Solution and Projects
I've set up the Visual Studio solution and started to write some of the Virtual Path Provider code. It is now, at the beginning of the project all the important decisions are made. "Should I unittest?", "Are there any need for continuous integration?", "Do I have to use Subversion when I'm the only programmer?" I will get back to those questions regarding tools in a later post. Right now I will focus on the solution.
First up is a solution directory called Configuration. This will contain configuration files for all the different environments, development, test and later on production. Right now it only has the configuration for development and this is added as link from the other projects and copied on compilation. I like having configurations in a separate folder. It gives me better control over the differences between environments. Main solution directory contains the source code and Test contains the same assemblies as Main, but with an added UnitTests at the end. Mixing unit test projects and the main source code always gives me headaches, and that is why i prefer this setup. I don't like having too many solution directories, because it hides stuff away from you (as with regions in code), but in this case I do find it easier to look at the main source or the test code. I'm not the kind of guy who writes his tests first. I've tried it but it doesn't suit my style of programming. I like to sit with a blank piece of paper and think through the solution, writing code. The testing is just a way to do excessive refactoring and finding the bugs that you missed out when you first wrote the code. It works well for me, and most of my code come out defect free in the end.
Mint.Configuration I like to have a configuration project in all my larger projects. There is only so much you can do with the Visual Studio Settings stuff and it will mostly end up being not enough. A real configuration SectionHandler is nice to have even if it is quite a lot of code to write to make it happen. I always reference this from App.config or Web.config to an external file that is easy to find and easy to handle.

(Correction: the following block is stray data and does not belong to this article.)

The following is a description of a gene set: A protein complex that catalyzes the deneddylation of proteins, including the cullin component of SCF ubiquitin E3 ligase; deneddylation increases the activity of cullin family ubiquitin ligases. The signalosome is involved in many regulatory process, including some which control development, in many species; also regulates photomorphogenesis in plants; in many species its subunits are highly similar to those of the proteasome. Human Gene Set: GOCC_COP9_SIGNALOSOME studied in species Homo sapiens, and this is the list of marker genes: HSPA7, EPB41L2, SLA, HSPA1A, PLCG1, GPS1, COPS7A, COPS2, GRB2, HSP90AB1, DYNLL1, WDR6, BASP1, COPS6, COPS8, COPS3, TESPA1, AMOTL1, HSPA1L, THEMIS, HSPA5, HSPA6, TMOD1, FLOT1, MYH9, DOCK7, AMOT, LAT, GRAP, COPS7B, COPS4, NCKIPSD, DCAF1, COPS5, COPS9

Mint.Data I've decided to use Entity Framework (from .NET 3.5 SP1) as DAL, so this is where my context and my entity classes will reside. At the moment, I've just generated some classes from the database schema, but this will be an interesting thing for me, since this is my first Entity Framework project. The reason to use EF and not LINQ to SQL is the promising way to expose the entities through web services which will save me a lot of time when I start coding the frontend (web application) of Mint.
Mint.Web This will be the actual application. I want to have a web gui that is XHTML Strict, CSS 2.1 and fully featured with AJAX. I also have a huge priority for accessibility and will follow the guidelines for at least conformance level A. This is why I've chosen not to use the ASP.NET Forms, but instead go for the MVC-model that in this moment is at Community Preview 5. I expect it to go live before Mint is finished.
Mint.VirtualPathProvider In Mint it will be very important that users can upload and handle files in a smooth way. That is why I've started to implement a virtual path provider. This resides in a namespace of its own, since it is such a decoupled entity. Before I'm finished with it, I have probably introduced Unity in this project to decouple this provider completely from the whole Mint core. Just think about it. Being able to replace the file storage system on the fly. That is really nice.
Vanilla This is an assembly with some extension methods that have followed me around from one project to another. They are quite handy and I will go deeper into them in some other blog post.